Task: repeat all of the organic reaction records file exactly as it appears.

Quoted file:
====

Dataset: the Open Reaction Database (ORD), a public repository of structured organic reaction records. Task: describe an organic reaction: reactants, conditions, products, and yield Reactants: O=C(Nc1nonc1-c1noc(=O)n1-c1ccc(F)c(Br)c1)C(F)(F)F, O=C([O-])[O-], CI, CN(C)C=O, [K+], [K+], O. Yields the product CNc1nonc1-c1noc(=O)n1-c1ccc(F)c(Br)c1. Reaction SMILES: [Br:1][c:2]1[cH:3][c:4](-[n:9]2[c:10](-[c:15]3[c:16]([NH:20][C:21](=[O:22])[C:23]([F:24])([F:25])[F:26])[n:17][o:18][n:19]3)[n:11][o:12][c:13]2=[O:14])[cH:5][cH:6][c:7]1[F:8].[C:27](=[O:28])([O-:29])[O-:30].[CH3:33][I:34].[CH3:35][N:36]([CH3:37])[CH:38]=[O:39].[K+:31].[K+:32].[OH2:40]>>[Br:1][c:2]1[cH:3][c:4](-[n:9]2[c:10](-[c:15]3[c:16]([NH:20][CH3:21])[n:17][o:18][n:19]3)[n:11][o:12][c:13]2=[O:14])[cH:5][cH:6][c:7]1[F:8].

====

Dataset: the Open Reaction Database (ORD), a public repository of structured organic reaction records. Task: describe an organic reaction: reactants, conditions, products, and yield Reactants: O=C(Nc1nonc1-c1noc(=O)n1-c1ccc(F)c(Br)c1)C(F)(F)F, O=C([O-])[O-], CI, CN(C)C=O, [K+], [K+], O. Yields the product CNc1nonc1-c1noc(=O)n1-c1ccc(F)c(Br)c1. Reaction SMILES: [Br:1][c:2]1[cH:3][c:4](-[n:9]2[c:10](-[c:15]3[c:16]([NH:20][C:21](=[O:22])[C:23]([F:24])([F:25])[F:26])[n:17][o:18][n:19]3)[n:11][o:12][c:13]2=[O:14])[cH:5][cH:6][c:7]1[F:8].[C:27](=[O:28])([O-:29])[O-:30].[CH3:33][I:34].[CH3:35][N:36]([CH3:37])[CH:38]=[O:39].[K+:31].[K+:32].[OH2:40]>>[Br:1][c:2]1[cH:3][c:4](-[n:9]2[c:10](-[c:15]3[c:16]([NH:20][CH3:21])[n:17][o:18][n:19]3)[n:11][o:12][c:13]2=[O:14])[cH:5][cH:6][c:7]1[F:8].